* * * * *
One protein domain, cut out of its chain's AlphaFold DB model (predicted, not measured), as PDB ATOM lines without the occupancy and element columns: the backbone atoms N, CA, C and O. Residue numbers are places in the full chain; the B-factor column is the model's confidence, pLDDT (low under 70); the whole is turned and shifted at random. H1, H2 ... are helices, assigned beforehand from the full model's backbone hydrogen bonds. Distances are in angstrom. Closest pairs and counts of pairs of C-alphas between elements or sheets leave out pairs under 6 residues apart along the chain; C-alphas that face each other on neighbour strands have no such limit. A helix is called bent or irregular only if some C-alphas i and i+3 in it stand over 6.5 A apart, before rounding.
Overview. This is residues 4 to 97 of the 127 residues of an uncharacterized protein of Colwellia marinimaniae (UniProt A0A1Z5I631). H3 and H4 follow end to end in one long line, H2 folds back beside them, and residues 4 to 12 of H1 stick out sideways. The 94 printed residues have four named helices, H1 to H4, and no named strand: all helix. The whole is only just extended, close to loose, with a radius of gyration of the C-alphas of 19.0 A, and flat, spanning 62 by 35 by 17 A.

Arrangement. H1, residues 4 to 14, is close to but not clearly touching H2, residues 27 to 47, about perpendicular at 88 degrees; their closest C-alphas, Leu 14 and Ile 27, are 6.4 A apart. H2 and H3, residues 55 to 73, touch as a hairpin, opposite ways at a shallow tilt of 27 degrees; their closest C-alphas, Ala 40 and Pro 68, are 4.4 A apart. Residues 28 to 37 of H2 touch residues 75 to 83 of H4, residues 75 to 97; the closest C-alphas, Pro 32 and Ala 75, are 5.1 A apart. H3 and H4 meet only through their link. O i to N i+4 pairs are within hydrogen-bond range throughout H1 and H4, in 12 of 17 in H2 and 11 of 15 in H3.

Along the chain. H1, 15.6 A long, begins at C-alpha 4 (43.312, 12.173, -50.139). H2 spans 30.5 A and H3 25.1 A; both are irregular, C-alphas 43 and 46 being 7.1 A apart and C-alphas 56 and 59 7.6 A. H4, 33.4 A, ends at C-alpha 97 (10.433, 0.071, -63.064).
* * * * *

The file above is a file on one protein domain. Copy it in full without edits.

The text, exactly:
One protein domain, cut out of its chain's AlphaFold DB model (predicted, not measured), as PDB ATOM lines without the occupancy and element columns: the backbone atoms N, CA, C and O. Residue numbers are places in the full chain; the B-factor column is the model's confidence, pLDDT (low under 70); the whole is turned and shifted at random. H1, H2 ... are helices, assigned beforehand from the full model's backbone hydrogen bonds. Distances are in angstrom. Closest pairs and counts of pairs of C-alphas between elements or sheets leave out pairs under 6 residues apart along the chain; C-alphas that face each other on neighbour strands have no such limit. A helix is called bent or irregular only if some C-alphas i and i+3 in it stand over 6.5 A apart, before rounding.
Overview. This is residues 4 to 97 of the 127 residues of an uncharacterized protein of Colwellia marinimaniae (UniProt A0A1Z5I631). H3 and H4 follow end to end in one long line, H2 folds back beside them, and residues 4 to 12 of H1 stick out sideways. The 94 printed residues have four named helices, H1 to H4, and no named strand: all helix. The whole is only just extended, close to loose, with a radius of gyration of the C-alphas of 19.0 A, and flat, spanning 62 by 35 by 17 A.

Arrangement. H1, residues 4 to 14, is close to but not clearly touching H2, residues 27 to 47, about perpendicular at 88 degrees; their closest C-alphas, Leu 14 and Ile 27, are 6.4 A apart. H2 and H3, residues 55 to 73, touch as a hairpin, opposite ways at a shallow tilt of 27 degrees; their closest C-alphas, Ala 40 and Pro 68, are 4.4 A apart. Residues 28 to 37 of H2 touch residues 75 to 83 of H4, residues 75 to 97; the closest C-alphas, Pro 32 and Ala 75, are 5.1 A apart. H3 and H4 meet only through their link. O i to N i+4 pairs are within hydrogen-bond range throughout H1 and H4, in 12 of 17 in H2 and 11 of 15 in H3.

Along the chain. H1, 15.6 A long, begins at C-alpha 4 (43.312, 12.173, -50.139). H2 spans 30.5 A and H3 25.1 A; both are irregular, C-alphas 43 and 46 being 7.1 A apart and C-alphas 56 and 59 7.6 A. H4, 33.4 A, ends at C-alpha 97 (10.433, 0.071, -63.064).